Also, before the column, I saw this today and decided it was too good not to share.
Fantastic. And so, we roll on.
Life in the fast lane is either too fast or not fast enough
While driving to Tuscaloosa this past Sunday to hear my friend preach, I saw what has to be one of the more elaborate speed traps in recorded history.
(Important note: My roommates from college all became Methodist pastors. It didn’t take for me; go figure.)
Around the Mercedes plant (exit 89), I spied a pair of men dressed in black perched on the bridge that passes over the interstate. Initially mistaking them for a) potential suicide risks or b) really bored bird watchers, I realized they were, in fact, state patrolmen, and one of them was armed with a radar gun.
Passers-by didn’t have to waste much time figuring out their purpose — just beyond the bridge sat a cadre of trooper cars. I think I counted three on either side of the highway … and four others had various cars pulled over to the side and were in the process of writing tickets.
Even by my own crude math, that’s an astounding number of troopers poised to stop potential speeders.
Speed seems like a constant battle in today’s world. Each note about the progress of construction on Interstate 20 notes that a speed limit of 45 miles per hour is in effect through the construction zone (the signs say 55, but whatever). And troopers seem to be feasting on the area — drivers can’t go 50 feet without seeing those menacing blue lights, essentially daring drivers to test those limits.
It also seems to be the one topic that makes absolutely no one happy: either people complain that everyone drives too fast, or we complain that no one drives fast enough.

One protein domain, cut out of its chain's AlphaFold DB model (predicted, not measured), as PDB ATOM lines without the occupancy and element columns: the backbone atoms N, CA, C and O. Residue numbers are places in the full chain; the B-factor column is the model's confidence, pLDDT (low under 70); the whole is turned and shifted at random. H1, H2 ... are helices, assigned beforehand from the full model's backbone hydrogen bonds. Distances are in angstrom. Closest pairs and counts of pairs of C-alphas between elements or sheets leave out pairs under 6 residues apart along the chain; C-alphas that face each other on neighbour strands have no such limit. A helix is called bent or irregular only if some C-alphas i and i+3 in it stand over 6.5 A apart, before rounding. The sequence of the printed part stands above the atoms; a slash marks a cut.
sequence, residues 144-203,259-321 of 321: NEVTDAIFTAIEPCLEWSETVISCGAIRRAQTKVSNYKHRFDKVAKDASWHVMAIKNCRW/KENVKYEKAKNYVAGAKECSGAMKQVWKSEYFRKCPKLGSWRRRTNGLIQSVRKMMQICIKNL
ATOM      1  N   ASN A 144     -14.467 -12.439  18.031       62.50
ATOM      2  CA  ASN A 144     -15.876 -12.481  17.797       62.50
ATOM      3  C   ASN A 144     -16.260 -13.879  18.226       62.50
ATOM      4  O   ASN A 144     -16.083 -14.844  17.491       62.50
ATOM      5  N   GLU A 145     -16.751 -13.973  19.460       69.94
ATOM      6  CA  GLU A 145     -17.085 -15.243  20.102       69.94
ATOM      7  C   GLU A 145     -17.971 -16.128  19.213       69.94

Seriously, attend any city council meeting in St. Clair County (or anywhere, really) with any regularity, and you’re almost guaranteed to hear at least one citizen complaint about speeding in the neighborhood.
Not that I can’t identify: drivers treat the main street in my neighborhood like the Autobahn, and it has three STOP signs, blind curve and multiple homes that house people and their children.
Of course, once officers start actually stopping people and trying to control speed, the level of vitriol goes to still another level. On multiple occasions we’ve had callers to our offices complain about receiving speeding tickets.
“What’s the speed limit on that road?” I asked once.
“35,” the angry person on the other end said.
“And how fast were you going?”
Again, it’s not like I can’t identify: I’ve received traffic tickets twice in my life, and in both cases I was angry enough (and here I paraphrase my mother-in-law) to spit nickels. There was nobody else on the road, man; I wasn’t even going that fast.
But I paid the ticket and tried not to grumble too much. Can’t fault the man for doing his job.